here you can see that it's approaching some value but never achieving that value

and here it's approaching some value but never achieving that value.

So this function does not Actually attain its maximum and minimum value on this

interval. To get a better sense of what's going on,

here's a much fancier way to talk about the possible output values of a function.

So let's write I to represent some interval.

It could be the open interval between a and b, the close interval between a and b,

whatever, right? I is just a set of numbers.

What's f of a collection of numbers? What does that even mean?

Well this is the collection of all the output values if the input is in I.

So f of I is the set, or collection, of all the f of xs whenever x is some point

in the set I. And people sometimes call this the image

of I. We can use this terminology to rephrase

what we've been talking about. For example, the continuous image of a

bounded interval, a bounded interval like this interval between 2 numbers, need not

be bounded. Here's an explicit example that we've

already seen, take a look at this continuous function, Function, tangent of

X. Then we look at the continuous function.

Remember to look at the image of some interval.

Here is a interval. And what's the output of this function if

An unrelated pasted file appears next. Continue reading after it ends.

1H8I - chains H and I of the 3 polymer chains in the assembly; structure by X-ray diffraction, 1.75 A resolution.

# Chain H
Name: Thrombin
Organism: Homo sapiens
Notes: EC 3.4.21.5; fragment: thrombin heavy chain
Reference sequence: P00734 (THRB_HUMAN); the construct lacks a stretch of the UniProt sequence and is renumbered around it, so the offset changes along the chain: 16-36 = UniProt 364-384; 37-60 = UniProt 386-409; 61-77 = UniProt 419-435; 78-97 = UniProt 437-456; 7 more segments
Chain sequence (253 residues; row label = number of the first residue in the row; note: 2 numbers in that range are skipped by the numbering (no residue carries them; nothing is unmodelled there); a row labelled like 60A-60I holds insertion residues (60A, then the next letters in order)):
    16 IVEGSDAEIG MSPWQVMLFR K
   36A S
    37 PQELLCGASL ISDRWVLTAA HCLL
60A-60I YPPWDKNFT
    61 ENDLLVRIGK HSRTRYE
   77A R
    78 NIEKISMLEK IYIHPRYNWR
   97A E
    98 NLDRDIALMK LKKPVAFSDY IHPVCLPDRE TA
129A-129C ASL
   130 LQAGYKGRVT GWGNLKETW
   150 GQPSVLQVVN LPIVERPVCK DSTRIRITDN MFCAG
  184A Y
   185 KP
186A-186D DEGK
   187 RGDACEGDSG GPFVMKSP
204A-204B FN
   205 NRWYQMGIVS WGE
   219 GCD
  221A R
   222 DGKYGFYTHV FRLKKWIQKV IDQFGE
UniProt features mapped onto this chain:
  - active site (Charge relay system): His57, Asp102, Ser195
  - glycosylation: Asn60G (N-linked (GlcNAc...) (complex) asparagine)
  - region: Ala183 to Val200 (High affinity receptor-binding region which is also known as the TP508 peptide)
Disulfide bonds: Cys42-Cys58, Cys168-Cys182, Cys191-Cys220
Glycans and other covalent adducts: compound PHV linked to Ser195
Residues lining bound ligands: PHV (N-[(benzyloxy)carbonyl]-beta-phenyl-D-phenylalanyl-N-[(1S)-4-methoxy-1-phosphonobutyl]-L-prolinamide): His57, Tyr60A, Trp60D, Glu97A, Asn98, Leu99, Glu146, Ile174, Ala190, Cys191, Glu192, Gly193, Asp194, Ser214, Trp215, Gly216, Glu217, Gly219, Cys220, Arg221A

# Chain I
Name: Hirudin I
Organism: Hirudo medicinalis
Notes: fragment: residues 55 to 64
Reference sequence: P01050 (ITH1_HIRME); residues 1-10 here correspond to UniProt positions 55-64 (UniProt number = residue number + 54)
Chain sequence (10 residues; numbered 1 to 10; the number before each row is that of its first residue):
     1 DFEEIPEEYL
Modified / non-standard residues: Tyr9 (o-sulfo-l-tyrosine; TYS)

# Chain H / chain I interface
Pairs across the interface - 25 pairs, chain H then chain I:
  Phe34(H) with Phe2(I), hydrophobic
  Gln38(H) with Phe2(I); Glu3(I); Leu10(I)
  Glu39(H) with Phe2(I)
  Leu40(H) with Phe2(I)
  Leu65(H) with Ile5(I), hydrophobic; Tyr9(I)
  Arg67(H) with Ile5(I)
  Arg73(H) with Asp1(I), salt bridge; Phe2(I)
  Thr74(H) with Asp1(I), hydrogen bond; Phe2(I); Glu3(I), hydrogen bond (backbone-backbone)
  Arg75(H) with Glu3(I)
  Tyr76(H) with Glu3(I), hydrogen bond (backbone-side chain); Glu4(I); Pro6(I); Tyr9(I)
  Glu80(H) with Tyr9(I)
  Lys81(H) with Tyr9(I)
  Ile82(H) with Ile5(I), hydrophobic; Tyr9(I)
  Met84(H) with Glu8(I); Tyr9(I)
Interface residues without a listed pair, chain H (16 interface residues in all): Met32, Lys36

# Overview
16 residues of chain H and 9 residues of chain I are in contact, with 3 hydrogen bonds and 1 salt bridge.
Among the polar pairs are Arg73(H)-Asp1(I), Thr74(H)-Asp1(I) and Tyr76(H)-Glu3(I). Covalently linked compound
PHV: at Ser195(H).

the input is between minus pi over 2, and pi over 2.

Well, the output can be anything. Alright?

So f of i is all real numbers. So even though I'm starting with things

that aren't very big. The output is as big or as small as I'd

like it to be. What it that bounded interval is also

closed? A much fancier way of stating the extreme

value theorem is to state this result. That the continuous image of a closed

bounded interval is a closed bounded interval.

You can really try this for yourself. You write down some crazy continues

function so who knows what this continues function might be some continues function

and some interval which I'll call I. >> Between two numbers A and B.

So it's bounded because A and B are numbers, right, and it's closed because

I'm using the square brackets. And then what I want to think is what is